Down on the Farm

By Diana Hooley

My husband and I drink our morning coffee in a nook surrounded by large windows that face the Snake River. We see the sun rise over the river: the dreary winter suns and the movie star-like summer suns. As dawn approaches, reeds and willows on the river bank become dark silhouettes.

One morning not long ago, a new silhouette appeared. It was moving slowly, about thirty feet away.

“What is that?” I said to my husband as I pointed out the window.

Dale gasped. “That’s a cougar!”

With Idaho’s burgeoning population and growing cities and recreational areas, it’s easy to forget we still live in a wild state with wild creatures. Living rurally as I do in the Hammett area, I’ve had my share of encounters with rattlesnakes, raccoons, and coyotes.

Once on a hike I even saw a bobcat that observed me curiously before leaping up the hill [see “Lost to the World,” IDAHO magazine, April 2019]. But in the forty-five years I’ve lived here, I had never seen a cougar.

Cougar (or mountain lion) sightings are very rare. They are reclusive animals, and their numbers are not robust, with only about two thousand cougars in our entire state. They’re largely nocturnal, sleeping most of the day. The one my husband and I saw was big. Dale said it probably weighed at least 150 pounds. Cougar eat deer and other ungulates or hoofed mammals.

When I first saw the cougar out the window, I thought it was a huge dog. But unlike a dog, its head was square, its snout blunt, and its ears small. We were both stunned by the sight of such a magnificent creature. I thought about taking a picture but didn’t want to stop watching the big cat long enough to search for my cell phone.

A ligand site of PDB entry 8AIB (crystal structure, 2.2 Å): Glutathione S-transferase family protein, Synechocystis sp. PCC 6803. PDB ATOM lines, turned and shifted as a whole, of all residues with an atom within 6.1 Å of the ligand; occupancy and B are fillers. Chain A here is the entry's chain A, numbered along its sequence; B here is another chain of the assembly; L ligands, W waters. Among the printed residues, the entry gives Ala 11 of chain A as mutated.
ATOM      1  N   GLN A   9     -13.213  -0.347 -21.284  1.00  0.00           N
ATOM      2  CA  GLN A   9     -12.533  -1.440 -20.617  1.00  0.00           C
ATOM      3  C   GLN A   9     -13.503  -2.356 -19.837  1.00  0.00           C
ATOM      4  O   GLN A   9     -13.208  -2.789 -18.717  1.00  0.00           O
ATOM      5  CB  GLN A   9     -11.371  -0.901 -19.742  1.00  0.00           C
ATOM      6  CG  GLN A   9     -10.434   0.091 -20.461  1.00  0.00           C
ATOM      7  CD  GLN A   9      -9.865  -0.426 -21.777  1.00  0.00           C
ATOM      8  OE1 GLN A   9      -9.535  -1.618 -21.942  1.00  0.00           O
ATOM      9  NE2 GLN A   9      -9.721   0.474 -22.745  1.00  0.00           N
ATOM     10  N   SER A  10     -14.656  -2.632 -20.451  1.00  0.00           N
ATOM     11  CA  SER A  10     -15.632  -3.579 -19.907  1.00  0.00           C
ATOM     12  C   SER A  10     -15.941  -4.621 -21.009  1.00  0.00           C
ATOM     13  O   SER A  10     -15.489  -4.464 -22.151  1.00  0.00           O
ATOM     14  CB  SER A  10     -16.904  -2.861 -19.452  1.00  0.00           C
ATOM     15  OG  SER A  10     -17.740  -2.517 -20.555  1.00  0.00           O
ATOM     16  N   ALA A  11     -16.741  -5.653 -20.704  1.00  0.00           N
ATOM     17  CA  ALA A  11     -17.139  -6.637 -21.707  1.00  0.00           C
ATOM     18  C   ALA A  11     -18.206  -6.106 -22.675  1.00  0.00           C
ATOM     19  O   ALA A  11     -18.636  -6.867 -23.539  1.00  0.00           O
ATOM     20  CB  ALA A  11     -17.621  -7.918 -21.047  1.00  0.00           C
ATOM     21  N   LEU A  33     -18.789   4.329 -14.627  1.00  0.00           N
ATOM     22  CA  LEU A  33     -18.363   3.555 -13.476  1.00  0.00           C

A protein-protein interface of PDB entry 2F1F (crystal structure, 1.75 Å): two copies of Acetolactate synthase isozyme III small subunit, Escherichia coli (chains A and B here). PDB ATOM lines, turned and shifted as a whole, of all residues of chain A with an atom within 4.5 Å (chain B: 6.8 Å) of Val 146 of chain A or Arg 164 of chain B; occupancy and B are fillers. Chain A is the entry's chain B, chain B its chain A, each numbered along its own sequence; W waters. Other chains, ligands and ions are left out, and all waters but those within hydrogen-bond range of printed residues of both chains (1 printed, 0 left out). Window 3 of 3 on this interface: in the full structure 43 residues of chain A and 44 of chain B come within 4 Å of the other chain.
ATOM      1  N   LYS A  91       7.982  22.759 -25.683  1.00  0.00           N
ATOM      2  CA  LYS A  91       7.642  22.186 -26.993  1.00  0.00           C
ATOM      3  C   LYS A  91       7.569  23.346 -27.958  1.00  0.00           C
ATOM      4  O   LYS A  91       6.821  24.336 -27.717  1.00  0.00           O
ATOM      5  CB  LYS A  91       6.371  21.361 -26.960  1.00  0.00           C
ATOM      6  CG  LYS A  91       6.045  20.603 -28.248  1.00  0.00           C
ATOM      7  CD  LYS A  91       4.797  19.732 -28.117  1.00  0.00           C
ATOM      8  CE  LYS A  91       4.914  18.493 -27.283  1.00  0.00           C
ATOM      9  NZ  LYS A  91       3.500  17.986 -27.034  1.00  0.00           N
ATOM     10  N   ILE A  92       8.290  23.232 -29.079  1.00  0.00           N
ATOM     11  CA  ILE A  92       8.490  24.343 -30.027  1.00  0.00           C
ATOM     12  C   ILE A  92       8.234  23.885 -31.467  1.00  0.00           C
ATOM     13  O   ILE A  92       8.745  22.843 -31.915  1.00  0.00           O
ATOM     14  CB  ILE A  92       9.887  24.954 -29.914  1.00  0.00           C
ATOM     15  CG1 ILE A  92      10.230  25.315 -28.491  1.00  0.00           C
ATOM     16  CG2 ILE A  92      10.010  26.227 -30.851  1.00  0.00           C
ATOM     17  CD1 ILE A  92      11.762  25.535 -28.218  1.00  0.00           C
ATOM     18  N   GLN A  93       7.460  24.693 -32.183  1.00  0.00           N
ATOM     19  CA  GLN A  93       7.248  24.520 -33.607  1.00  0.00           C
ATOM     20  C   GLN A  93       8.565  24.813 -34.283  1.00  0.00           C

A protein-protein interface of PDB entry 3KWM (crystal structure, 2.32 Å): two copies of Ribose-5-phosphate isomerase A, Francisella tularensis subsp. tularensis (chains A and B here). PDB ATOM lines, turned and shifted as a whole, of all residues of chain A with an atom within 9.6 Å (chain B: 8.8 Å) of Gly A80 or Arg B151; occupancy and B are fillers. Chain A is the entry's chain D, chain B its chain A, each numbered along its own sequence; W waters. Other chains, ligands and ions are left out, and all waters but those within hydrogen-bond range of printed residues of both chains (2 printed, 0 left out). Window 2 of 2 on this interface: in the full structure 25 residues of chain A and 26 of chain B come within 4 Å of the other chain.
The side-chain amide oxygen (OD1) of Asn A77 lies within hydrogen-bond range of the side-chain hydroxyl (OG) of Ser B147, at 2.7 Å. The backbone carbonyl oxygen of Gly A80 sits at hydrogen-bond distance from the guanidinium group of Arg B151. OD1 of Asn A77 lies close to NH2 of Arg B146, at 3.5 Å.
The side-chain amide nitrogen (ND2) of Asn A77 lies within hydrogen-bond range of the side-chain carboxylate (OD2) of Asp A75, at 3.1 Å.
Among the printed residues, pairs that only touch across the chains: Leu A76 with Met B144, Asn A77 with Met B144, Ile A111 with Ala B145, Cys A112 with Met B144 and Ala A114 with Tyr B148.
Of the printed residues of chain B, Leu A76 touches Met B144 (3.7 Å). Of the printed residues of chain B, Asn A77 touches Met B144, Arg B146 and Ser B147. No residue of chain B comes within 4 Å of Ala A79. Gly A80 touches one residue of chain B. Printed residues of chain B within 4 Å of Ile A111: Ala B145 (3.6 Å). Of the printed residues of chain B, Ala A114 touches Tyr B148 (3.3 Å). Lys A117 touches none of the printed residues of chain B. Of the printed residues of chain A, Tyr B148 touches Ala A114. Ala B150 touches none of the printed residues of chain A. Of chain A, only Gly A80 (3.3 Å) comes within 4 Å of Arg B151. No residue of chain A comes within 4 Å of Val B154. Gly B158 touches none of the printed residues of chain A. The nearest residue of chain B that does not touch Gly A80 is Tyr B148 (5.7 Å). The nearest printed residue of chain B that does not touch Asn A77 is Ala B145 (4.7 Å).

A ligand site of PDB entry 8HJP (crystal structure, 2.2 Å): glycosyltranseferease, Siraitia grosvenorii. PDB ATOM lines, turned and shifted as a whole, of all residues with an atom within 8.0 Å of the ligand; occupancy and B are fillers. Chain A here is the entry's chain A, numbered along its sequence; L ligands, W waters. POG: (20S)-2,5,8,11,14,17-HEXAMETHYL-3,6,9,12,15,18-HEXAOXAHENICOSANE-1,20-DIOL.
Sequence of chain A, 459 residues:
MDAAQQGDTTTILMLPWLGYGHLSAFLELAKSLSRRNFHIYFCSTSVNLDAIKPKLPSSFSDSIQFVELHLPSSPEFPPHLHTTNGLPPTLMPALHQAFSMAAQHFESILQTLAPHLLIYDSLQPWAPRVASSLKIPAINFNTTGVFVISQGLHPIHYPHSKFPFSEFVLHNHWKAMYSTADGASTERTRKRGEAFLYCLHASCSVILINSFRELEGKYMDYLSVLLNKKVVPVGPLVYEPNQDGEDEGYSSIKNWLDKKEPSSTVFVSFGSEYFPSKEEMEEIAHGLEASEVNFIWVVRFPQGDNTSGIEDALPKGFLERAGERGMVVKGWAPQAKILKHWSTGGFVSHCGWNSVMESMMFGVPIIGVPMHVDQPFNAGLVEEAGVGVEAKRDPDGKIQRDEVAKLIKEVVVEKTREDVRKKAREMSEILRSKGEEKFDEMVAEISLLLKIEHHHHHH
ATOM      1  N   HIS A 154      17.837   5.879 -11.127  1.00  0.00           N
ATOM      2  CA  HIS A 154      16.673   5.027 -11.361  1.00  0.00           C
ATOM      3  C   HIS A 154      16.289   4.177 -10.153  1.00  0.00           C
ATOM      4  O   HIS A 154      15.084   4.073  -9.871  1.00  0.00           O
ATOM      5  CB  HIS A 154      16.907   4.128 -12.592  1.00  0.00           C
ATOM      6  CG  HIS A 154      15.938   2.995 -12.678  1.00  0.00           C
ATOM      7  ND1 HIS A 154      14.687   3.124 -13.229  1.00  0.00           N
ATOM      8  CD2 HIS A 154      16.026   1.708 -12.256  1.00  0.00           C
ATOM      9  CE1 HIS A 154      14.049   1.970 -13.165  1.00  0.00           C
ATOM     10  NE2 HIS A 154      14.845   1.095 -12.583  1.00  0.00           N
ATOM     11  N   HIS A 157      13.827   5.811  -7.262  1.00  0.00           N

Eventually, it moved out of view, and we decided to try to follow it in our pickup. Incredibly, the cougar padded right past our sleeping dog. Milo only roused himself when he heard the pickup start, and then he jumped into the truck bed to ride along with us.

We went bouncing down the gravel field road in the weak morning light, our headlights shining, looking for our prey, who wasn’t prey at all. Cougars are apex predators, at the top of the food chain. They eat other animals—other animals don’t eat them.

Unsurprisingly, for a good while after this sighting, both my husband and I were hesitant to venture outside in the dark.

We drove the pickup past our machine shop and were almost at the corral when Milo leaped out of the truck and raced over to the riverbank.

“He’s finally smelled the cat,” Dale said.

I was a little worried about Milo but there wasn’t much we could do. He’s a farm dog who won’t be penned in. Besides, Milo’s got great survival instincts, and he’s never been much of an alpha guard dog. Dale called to him and Milo trotted back into sight. All three of us waited from the safety of the pickup, hoping to catch another glimpse of the cougar—but it was not to be.

The next few days, Dale and I looked for signs of the mountain lion. He noticed some unusual animal droppings that could be the cougar’s, or perhaps it was some other animal. I took a walk and went to sit on a patch of tall grass near the river.

In the middle of the patch, the grass was matted, as if a big animal had bedded down there. I swept my hand over the mat and wondered at all the wild animals who passed through our farm and claimed it as their stalking ground, or even their home.



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Diana Hooley

About Diana Hooley

Diana Hooley spent several years as a professor at Idaho State University before returning to journalism and freelance writing. She has written recently for the Idaho Statesman and the Twin Falls Times-News as a guest commentator on environmental and agricultural issues. Visit her at

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